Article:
Canadian classical ensemble Orchestre Metropolitain, conducted by Walter Boudreau, performs works by five contemporary composers on this reissue of their second recording. The featured pieces all originally appeared on the opening concert of the 1990 Festival Musiques Montreal Actuelle
. Despite the composers' disparate styles, they share certain affinities, most notably colorful instrumental writing and a strong dramatic thrust.
Elan, by Linda Bouchard, is an effective curtain-raiser, filled with passages of bustling, motoric activity, sometimes mimicking industrial and traffic noise. The liner notes suggest that it's an evocation of Bouchard's decade-long sojourn in New York City; it counts composers as disparate as Antheil, Varese and Stravinsky as touchstones. A L'Aventure, by Denis Gougeon, features an opening section with dancing rhythmic ostinati, offset by powerful, polytonal stacks of harmony. After a more ruminative middle section, the stacked chords and dancing rhythms return, this time charged with a more furious demeanor.
Brian Cherney's Transfiguration is the most substantial work on the program. The piece charts the journey of an embattled soul away from earthly strife and toward heaven. Its muscular scoring combines modern orchestral techniques with evocations of late Romanticism. It also includes a brief quote from earlier in the Nineteenth Century: Schubert's Death and the Maiden. Boudreau's own Berliner Momente also quotes material from the German Romantic repertory, but this time, there is a programmatic reason for including snippets from Wagner's Siegfried and Haydn's Austrian hymn: the piece was written to commemorate the 750th anniversary of the founding of the city of Berlin. In this postmodern pastiche, Boudreau musically depicts key events from the city's history, ending on a negative note (literally) with the Cold War; if only the piece had been commissioned a few years later, its tone might have been altogether different.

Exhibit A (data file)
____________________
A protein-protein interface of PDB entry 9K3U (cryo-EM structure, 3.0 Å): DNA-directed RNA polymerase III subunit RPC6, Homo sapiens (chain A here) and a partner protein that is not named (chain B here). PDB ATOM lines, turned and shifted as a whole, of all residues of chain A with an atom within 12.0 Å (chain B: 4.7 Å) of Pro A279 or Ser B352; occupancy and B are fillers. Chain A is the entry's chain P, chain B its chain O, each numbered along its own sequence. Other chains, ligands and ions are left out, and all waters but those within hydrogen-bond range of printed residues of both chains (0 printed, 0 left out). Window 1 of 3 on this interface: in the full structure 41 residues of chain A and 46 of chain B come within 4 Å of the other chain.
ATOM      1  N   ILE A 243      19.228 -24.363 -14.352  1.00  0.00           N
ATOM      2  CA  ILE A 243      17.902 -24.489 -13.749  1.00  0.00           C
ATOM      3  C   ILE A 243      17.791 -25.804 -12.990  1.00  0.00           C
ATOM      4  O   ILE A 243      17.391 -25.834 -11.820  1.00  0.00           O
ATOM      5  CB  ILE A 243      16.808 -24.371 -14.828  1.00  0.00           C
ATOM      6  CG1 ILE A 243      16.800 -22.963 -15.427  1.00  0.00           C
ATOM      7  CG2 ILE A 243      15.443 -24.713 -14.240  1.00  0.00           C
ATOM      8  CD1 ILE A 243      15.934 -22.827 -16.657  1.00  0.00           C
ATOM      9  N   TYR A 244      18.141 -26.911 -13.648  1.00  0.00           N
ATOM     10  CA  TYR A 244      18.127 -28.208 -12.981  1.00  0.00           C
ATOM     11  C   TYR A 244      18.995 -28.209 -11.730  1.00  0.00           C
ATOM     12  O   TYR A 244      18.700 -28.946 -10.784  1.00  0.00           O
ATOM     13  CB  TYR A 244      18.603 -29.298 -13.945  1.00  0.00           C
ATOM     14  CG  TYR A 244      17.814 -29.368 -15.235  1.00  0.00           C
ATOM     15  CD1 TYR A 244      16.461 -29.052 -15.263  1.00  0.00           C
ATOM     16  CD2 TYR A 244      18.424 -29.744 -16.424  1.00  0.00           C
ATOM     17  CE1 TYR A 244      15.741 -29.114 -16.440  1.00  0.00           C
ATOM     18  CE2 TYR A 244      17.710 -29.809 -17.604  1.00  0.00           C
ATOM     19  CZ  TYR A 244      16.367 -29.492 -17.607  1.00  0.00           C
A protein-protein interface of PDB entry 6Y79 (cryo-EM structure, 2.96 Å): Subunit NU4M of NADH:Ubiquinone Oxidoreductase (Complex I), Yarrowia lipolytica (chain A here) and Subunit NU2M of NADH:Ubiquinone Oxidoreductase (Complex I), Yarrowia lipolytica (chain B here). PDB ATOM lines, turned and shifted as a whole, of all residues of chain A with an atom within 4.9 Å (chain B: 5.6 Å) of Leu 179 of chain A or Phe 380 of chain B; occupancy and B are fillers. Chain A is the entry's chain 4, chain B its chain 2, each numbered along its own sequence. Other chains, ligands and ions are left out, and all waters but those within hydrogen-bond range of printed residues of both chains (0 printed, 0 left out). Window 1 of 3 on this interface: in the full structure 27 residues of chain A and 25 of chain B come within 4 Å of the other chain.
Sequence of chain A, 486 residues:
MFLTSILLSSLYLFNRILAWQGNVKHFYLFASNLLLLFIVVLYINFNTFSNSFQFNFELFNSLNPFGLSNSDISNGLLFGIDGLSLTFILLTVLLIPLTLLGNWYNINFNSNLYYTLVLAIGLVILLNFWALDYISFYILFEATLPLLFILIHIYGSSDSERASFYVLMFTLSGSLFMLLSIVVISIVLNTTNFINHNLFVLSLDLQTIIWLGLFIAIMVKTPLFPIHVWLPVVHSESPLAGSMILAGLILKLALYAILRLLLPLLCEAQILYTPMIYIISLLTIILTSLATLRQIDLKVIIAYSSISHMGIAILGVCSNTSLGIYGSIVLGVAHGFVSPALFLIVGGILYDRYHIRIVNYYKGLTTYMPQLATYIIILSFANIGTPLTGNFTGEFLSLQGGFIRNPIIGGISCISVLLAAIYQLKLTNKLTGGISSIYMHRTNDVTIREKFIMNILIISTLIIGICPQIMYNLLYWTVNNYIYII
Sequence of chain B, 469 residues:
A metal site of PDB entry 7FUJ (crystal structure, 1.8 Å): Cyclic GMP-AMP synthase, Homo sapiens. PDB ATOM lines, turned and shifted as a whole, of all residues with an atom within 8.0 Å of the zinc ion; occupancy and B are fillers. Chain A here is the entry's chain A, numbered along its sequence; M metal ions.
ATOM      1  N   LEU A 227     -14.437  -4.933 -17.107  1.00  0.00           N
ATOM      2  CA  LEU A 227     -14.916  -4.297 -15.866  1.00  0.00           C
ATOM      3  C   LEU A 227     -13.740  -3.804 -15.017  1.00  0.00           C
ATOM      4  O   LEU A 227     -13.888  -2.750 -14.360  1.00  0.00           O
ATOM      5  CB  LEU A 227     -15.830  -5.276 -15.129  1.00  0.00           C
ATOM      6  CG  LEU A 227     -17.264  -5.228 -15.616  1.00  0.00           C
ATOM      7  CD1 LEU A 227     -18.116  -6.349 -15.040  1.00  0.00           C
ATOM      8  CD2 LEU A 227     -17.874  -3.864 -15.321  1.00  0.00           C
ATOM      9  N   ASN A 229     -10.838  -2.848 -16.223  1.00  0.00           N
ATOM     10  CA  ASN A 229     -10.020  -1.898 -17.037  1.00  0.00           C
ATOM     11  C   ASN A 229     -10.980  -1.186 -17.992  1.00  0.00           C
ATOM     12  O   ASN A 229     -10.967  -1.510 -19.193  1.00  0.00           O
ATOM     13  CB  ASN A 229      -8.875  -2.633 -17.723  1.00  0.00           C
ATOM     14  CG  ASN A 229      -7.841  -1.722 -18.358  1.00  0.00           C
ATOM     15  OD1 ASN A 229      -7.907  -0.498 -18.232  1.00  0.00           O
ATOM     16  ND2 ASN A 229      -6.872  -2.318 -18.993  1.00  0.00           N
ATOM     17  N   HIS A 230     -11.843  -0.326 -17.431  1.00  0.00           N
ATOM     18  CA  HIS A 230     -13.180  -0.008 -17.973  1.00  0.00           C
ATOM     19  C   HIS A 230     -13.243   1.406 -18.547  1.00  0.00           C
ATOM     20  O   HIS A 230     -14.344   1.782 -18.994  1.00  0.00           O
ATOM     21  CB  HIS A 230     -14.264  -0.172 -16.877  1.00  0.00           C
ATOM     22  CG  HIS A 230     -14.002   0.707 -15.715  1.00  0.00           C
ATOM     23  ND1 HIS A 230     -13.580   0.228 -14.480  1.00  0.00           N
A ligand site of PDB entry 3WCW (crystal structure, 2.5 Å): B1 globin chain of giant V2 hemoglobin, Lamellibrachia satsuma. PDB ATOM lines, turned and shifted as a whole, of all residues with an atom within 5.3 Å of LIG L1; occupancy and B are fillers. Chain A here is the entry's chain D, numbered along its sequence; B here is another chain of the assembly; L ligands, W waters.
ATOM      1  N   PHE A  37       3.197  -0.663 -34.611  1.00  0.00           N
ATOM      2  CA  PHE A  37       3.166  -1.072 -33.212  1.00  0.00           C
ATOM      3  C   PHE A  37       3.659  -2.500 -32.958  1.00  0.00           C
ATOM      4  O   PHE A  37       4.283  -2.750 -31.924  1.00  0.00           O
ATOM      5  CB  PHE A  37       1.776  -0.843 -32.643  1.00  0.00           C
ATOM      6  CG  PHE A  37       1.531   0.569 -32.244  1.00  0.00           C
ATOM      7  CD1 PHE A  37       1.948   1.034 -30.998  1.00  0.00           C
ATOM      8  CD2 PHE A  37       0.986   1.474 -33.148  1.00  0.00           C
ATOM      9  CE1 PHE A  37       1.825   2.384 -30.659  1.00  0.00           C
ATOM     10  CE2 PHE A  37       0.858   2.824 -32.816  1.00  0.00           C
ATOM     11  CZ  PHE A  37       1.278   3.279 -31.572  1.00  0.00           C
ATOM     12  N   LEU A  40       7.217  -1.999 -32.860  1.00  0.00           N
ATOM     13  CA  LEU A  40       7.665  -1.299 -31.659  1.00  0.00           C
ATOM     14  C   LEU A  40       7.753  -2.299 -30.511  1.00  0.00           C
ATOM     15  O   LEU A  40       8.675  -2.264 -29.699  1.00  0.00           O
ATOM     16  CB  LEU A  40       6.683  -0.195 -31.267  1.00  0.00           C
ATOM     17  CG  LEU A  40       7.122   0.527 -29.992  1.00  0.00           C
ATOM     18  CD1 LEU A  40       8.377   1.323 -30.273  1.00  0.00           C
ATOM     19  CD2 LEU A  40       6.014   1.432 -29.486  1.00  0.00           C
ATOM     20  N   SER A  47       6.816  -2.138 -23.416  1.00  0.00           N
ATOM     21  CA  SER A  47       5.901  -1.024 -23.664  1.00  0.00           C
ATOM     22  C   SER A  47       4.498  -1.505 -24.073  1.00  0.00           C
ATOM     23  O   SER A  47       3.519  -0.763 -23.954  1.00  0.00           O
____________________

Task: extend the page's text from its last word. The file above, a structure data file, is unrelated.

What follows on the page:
The recording's highlight is its last work, Orion, by the late composer Claude Vivier. Orion is a series of variations on a theme that contains seven short motives -- one for each of the stars in the constellation Orion. Vivier's orchestration is deftly colorful, while his harmonies are piquant, pantonal creations. However, Orion is perhaps most impressive for its boldly straightforward and memorable melodic writing.
Orchestre Metropolitain 2 may be fifteen years old, but its assortment of inventive compositions help keep it eminently fresh and engaging.